For He who is mighty has done great things for me,

And holy is His name.
And His mercy is on those who fear Him

From generation to generation.
He has shown strength with His arm;

He has scattered the proud in the imagination of their hearts.
He has put down the mighty from their thrones,

And exalted the lowly.
He has filled the hungry with good things,

And the rich He has sent away empty.
He has helped His servant Israel,

In remembrance of His mercy,
As He spoke to our fathers,

To Abraham and to his seed forever.
Luke 1:46-55

Mary rejoiced because

  1. She knew her God as her Savior
  2. He chose her, an unimportant person
  3. She would forever be known as blessed!
  4. God is holy and he is merciful to those who fear Him
  5. He is faithful across the centuries and generations
  6. His judgments overturn the proud of heart and lift up the lowly
  7. He remembers his promises to Abraham and to his seed forever.

Her reasons for rejoicing can be ours too!

A wonderful deliverance

Rejoicing Women - Fifth in a Series

continued from previous post

After Hannah fulfilled her vow to dedicate Samuel to God's service, her heart was filled with praise and rejoicing, Mine horn is exalted in the Lord; my mouth is enlarged over mine enemies; because I rejoice in thy salvation. (1 Sam 2:1)

An interesting footnote is found in Robert Jamieson's commentary regarding the horn:

mine horn is exalted in the Lord — Allusion is here made to a peculiarity in the dress of Eastern women about Lebanon, which seems to have obtained anciently among the Israelite women, that of wearing a tin or silver horn on the forehead, on which their veil is suspended. Wives, who have no children, wear it projecting in an oblique direction, while those who become mothers forthwith raise it a few inches higher, inclining towards the perpendicular, and by this slight but observable change in their headdress, make known, wherever they go, the maternal character which they now bear.

To Hannah, her deliverance from infertility was salvation.

Have you ever desired a treasure so keenly that you exalted it above any other good? If you could not have it, you would die or never be at peace. Then, the Lord fulfilled your heart's desire and you knew only he could have answered your prayer. Exalting him in prayer and song, especially acknowledging his incomparable holiness and strength, would be a right response, There is none holy like the LORD: for there is none besides you; there is no rock like our God. (1 Sam 2:2)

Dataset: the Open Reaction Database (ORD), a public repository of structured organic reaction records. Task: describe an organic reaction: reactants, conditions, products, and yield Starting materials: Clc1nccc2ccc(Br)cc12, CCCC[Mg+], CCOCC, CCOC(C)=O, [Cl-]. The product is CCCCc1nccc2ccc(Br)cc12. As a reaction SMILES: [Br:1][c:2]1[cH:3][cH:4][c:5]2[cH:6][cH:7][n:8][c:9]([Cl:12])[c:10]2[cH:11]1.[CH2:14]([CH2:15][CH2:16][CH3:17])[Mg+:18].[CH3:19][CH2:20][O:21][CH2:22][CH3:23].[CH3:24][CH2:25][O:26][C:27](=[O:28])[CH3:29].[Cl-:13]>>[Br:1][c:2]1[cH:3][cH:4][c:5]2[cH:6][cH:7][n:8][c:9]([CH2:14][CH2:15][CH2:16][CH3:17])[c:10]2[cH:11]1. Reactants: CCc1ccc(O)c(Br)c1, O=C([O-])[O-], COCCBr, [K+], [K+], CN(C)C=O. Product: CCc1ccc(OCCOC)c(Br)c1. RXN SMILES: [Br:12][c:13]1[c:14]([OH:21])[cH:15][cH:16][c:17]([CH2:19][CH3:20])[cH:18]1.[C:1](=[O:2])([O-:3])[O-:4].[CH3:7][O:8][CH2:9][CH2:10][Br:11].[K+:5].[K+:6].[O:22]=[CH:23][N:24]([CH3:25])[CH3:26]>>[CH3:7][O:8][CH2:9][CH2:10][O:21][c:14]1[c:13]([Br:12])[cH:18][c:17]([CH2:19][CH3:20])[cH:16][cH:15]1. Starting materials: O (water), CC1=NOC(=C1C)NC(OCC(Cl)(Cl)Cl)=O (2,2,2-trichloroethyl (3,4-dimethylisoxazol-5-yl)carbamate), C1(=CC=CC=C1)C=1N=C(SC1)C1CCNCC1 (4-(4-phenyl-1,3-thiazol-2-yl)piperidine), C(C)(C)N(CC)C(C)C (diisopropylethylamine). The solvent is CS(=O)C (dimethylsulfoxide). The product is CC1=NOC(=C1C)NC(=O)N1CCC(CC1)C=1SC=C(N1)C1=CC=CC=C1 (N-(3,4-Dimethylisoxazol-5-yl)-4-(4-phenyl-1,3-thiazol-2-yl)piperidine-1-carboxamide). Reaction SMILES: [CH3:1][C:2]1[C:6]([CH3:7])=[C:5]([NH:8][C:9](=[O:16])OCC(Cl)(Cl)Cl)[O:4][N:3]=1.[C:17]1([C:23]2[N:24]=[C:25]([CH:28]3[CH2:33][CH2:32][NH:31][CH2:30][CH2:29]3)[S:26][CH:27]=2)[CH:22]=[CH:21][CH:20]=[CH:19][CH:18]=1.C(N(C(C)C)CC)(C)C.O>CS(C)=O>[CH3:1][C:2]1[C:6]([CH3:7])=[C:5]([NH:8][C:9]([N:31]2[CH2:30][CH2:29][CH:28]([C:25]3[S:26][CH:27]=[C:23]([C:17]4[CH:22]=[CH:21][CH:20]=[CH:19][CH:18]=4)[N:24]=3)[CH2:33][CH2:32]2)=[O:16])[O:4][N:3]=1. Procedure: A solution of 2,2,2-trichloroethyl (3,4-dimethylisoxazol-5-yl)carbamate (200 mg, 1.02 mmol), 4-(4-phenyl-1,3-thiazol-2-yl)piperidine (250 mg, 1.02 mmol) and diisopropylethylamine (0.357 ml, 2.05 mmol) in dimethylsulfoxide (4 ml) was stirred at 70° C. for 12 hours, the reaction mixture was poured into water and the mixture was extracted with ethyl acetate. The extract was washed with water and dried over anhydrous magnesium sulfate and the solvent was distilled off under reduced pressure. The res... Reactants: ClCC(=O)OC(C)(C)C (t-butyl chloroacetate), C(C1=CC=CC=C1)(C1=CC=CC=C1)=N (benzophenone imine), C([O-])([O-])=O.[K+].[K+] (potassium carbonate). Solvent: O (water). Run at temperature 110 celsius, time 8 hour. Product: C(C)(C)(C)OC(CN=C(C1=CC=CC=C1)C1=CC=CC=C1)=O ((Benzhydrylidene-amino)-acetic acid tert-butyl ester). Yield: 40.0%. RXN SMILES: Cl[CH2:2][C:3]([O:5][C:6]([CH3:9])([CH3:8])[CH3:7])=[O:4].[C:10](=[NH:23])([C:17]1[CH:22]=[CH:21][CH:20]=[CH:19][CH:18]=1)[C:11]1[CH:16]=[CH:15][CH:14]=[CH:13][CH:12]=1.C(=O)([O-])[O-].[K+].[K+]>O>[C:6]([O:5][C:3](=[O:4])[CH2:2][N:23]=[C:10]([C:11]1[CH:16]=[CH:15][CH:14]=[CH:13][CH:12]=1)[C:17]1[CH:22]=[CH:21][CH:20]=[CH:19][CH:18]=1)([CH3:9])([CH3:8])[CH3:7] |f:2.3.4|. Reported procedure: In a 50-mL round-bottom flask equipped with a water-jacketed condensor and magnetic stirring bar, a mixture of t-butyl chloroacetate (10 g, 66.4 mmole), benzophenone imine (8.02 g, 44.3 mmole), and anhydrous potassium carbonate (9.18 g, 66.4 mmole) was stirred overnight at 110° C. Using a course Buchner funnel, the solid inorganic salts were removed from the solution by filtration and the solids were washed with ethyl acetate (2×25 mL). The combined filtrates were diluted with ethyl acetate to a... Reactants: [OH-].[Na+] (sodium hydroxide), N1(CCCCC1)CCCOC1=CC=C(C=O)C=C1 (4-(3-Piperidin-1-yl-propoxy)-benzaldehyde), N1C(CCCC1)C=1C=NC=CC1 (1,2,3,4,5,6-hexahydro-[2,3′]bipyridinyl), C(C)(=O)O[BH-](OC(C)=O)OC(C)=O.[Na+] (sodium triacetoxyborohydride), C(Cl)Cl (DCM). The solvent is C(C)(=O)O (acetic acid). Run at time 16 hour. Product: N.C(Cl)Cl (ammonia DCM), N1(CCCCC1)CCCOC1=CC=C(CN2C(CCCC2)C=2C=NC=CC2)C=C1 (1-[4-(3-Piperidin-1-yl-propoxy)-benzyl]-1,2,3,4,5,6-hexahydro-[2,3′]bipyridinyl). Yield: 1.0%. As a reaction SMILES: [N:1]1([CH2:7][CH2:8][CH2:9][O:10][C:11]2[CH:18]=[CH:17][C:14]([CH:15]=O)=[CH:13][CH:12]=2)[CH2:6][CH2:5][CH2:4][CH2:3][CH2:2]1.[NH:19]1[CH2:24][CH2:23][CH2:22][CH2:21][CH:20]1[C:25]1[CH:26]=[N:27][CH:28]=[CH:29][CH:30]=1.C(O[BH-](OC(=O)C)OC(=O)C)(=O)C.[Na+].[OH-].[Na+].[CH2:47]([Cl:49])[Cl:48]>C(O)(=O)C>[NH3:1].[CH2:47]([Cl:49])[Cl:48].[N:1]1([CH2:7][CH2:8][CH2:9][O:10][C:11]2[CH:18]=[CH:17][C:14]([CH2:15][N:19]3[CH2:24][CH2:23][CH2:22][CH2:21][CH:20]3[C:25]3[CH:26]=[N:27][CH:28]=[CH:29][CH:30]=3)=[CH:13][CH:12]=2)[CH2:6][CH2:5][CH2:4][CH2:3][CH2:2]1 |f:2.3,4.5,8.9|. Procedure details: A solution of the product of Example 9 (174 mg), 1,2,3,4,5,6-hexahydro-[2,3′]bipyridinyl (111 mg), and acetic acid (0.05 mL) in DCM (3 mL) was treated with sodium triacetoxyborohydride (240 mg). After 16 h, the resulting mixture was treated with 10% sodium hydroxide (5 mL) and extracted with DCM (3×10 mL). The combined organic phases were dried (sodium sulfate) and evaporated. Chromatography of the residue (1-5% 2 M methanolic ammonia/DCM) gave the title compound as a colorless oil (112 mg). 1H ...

Such deliverances are performed today as they were in Bible times, but the mature know better than to set any desire above devotion to Christ. If another desire should take precedence, it is time to reorder priorities.

But was Hannah's desire for a child an affront to God, or outside of his will? No, it would honor him for she was created to be a mother, though the second wife somewhat deflated that mission.

In our deepest desires and prayers for these, if we know God approves of our request, we can trust he will be glorified in its attainment. Even more, if he does not answer in the affirmative, his "No" has greater blessing in store than we can ever imagine, if we will trust in his goodness.

It is in waiting that discouragements and confusion arise in the human heart. However, in waiting, good outcomes are fashioned, even as we blindly reach for help and at times consider ourselves forgotten or unreachable because of our own faults. God is at work. Events must be set in order. In Hannah's case, it was necessary for Eli to be instrumental in the answer to her prayer.

If we do not have human enemies to endure as we seek deliverance, the Adversary is pleased to provoke us to tears and cause us loss of appetite. Indeed, as you press into the Lord for help and answers, you will be opposed by seen and unseen foes. However, as Hannah's song celebrates:

  • Their attacks are well known by God and will be stopped (1 Sam 2:3, 4).
  • The Lord is a righteous judge who abases the proud and exalts the humbled soul (1 Sam 2:5).
  • His power to revive or desolate, to establish or destroy cannot be successfully challenged (1 Sam 2:6-8).
  • Those who belong to him will be guided carefully to eternal life, and in the contest of wills with those who despise him, he will win (1 Sam 2:9-10).

Hannah's song celebrates the Lord as a mighty deliverer who helps his children. The Lord is mindful of his own.

Ye are the light of the world. A city that is set on an hill cannot be hid. -Mat 5:14